• You need the catalog to learn more! Only 15 cents!
Model Craftsman in that December issue devoted more than a half page to the new Scale-Craft OO line in their “Good News” section with the photos seen here as well.
A new entry in the field of small-scale model railroading is announced with the news that Scale Models, Inc., prominent manufactures of 0 gauge equipment, are bringing out a line in 00 gauge. Among the novel features of the new models is the inclusion of complete train sets in both kit and finished form. This is the first time such outfits have ever been offered in the scale-model field. Track is assembled in sections that join together easily, making a portable layout easy to build.

Motive power is taken care of by a husky ten-wheeler of modern design. Shown in one of the pictures in this page, it is powered by a new motor of the permanent-magnet type. Its wheel arrangement makes it suitable for either passenger or freight hauling. All principal parts are clean die castings, and the assembly kits consist of finished units, ready to assemble, as shown in the photograph below. The cast underframe is drilled and machined, and driving wheels come already installed, insulated, and quartered.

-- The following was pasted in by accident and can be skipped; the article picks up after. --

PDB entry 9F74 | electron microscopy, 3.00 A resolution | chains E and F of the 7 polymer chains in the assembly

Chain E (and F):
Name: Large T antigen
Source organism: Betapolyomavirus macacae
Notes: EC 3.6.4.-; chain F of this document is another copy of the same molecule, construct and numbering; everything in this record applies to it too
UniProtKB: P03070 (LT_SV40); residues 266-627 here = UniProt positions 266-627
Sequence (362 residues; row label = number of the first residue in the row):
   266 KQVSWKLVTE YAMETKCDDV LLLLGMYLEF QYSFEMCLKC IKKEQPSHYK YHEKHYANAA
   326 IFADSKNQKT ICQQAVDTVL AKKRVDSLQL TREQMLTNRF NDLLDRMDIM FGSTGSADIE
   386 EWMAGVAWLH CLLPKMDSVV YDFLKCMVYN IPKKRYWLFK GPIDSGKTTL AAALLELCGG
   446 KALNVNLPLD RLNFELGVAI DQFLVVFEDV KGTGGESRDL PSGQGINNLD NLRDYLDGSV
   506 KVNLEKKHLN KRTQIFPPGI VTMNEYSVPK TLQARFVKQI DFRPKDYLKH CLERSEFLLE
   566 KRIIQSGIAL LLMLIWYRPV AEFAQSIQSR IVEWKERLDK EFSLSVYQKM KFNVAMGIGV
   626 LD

No third rails are used, all units being designed on two-rail principle, with track, wheels, and trucks insulated. This gives exceptional realism.

The car kits are pressure die castings, beautifully detailed, and requiring a minimum of effort to assemble. All drilling has been done at the factory, and no soldering is necessary. Passenger cars are made with rounded roofs like air-conditioned prototypes.
Pretty modern!!! The Nason line was made in the manner of the O gauge models of the time but Scale-Craft was on the cutting edge of the newest technology.

I don’t have the complete 1937 catalog, just a Xerox of the full section on the OO gauge line and the introductory pages to the catalog. As you might guess they were pretty excited about the line there as well. They emphasized how the costs were much lower than O gauge, noting especially that “our Scale-Craft Construction Kit for a complete ‘OO’ Gauge Train, including built-up track, can be had for roughly the same price as the construction kit for an ‘O’ Gauge locomotive alone.”